eye-3-yellow-3d-2-new-logo philly_kyw_new philly_94wip_new 35h_cbssportsrad_philly philly_wpht_new
NOW LIVE: Eyewitness News

Local

Gamechanger: Alexa Grabelle

Gregg_Cherrie--NEW Cherri Gregg
Cherri Gregg is the community affairs reporter for KYW Newsr...
Read More

Get Breaking News First

Receive News, Politics, and Entertainment Headlines Each Morning.
Sign Up

By Cherri Gregg

CAMDEN, N.J. (CBS) — Camden County seventh-grader Alexa Grabelle loves to read.

“Especially dystopian novels,” she says, estimating that she’s devoured hundreds of books in her 12 years.

But two years ago, Alexa learned that many children who do not have books at home experience what’s known as the “summer slide” — a loss in literacy skills caused by a lack of reading during the summer break.

“I couldn’t imagine my life without [reading],” she says, “so I wanted to be able to provide reading to others who can’t afford books.”

Alexa took action by starting a service project, dubbed “Bags of Books.”  Through the project, Alexa collects gently used books from local libraries, religious organizations, and schools during the year to distribute to kids in need.

She says her family is a huge help, with the Grabelles placing dozens of bins of books in their garage and sorting them in time to give them away to students during school breaks.

“We have a three-car garage and it’s entirely filled to its capacity with books,” says Alexa.  “When we want to sort them, we bring them into the house one bin at a time.   It takes many hours, many days to sort all the books.”

Alexa, who thinks her future may make her an entrepreneur or a hotelier, says she’s collected thousands of books, creating free “shopping” days at seven schools in Camden and in West Philadelphia that are largely populated by African-American children.   Students are provided bags and get to go through the bins, organized by grade level, to fill those bags with books that interest them.

With the help of sponsors like Old Navy, she has also helped distribute 1,000 bookbags.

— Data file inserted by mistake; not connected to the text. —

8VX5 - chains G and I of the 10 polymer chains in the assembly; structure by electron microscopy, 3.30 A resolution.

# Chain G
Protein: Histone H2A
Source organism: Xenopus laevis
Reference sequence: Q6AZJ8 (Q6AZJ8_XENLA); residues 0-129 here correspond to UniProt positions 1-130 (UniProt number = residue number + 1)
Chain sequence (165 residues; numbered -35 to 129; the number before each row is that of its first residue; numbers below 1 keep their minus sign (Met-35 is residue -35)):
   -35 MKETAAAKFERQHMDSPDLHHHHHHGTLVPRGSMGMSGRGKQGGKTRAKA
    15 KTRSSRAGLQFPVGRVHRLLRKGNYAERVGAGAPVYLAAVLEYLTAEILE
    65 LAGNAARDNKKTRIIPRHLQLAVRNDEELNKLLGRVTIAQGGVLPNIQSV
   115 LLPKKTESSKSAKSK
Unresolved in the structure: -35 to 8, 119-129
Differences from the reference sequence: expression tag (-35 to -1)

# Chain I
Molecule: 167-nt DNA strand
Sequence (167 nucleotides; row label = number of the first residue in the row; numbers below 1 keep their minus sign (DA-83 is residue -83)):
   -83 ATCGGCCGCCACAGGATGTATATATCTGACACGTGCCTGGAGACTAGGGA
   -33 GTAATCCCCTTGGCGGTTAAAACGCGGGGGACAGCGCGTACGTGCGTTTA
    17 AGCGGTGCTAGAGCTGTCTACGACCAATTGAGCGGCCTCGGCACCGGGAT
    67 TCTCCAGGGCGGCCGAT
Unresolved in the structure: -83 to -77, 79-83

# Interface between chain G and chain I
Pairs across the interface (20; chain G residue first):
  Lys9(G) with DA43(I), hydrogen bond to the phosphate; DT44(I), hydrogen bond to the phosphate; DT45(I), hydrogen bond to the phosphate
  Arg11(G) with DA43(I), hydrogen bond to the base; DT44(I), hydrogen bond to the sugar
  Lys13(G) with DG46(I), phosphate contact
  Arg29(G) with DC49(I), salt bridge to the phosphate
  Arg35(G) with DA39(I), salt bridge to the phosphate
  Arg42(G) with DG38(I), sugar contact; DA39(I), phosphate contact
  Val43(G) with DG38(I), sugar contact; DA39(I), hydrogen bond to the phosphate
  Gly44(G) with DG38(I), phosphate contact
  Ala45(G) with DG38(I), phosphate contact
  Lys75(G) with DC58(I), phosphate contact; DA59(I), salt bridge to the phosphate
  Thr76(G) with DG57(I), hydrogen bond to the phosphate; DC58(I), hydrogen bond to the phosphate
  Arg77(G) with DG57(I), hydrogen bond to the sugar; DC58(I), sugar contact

But the effort taught Alexa a big lesson:

“I was surprised by the state of the schools and that the students didn’t have books at home like I did,” she says.  “And they were so grateful when they received the books — it made me feel like I was making a difference.”

Alexa has received lots of hugs, thank yous, and letters praising her effort.  She has also been named a “Young Hero” by the National Liberty Museum.

But this is just the beginning.  Alexa says she plans to keep it going.  The immediate goals are to build a web site, collect more books, give away more bags, gain more sponsorships, and help more schools.

“I want to continue to give back to my community whenever I can, however I can,” says Alexa.

And she’s not going to let being 12 years old stop her.

Hear the extended interview with Alexa Grabelle in this CBS Philly podcast (runs 15:09)…

Watch Alexa Grabelle on Talk Philly here…

For more community affairs stories about “gamechangers” in your neighborhood, follow KYW community affairs reporter Cherri Gregg on Twitter.  You can also “like” her on Facebook.

——

Follow Cherri Gregg on Twitter: @cherrigregg

Like her on Facebook: www.facebook.com/CherriGreggMedia

2014 Gamechangers — Main Page

Follow

Get every new post delivered to your Inbox.

Join 31,585 other followers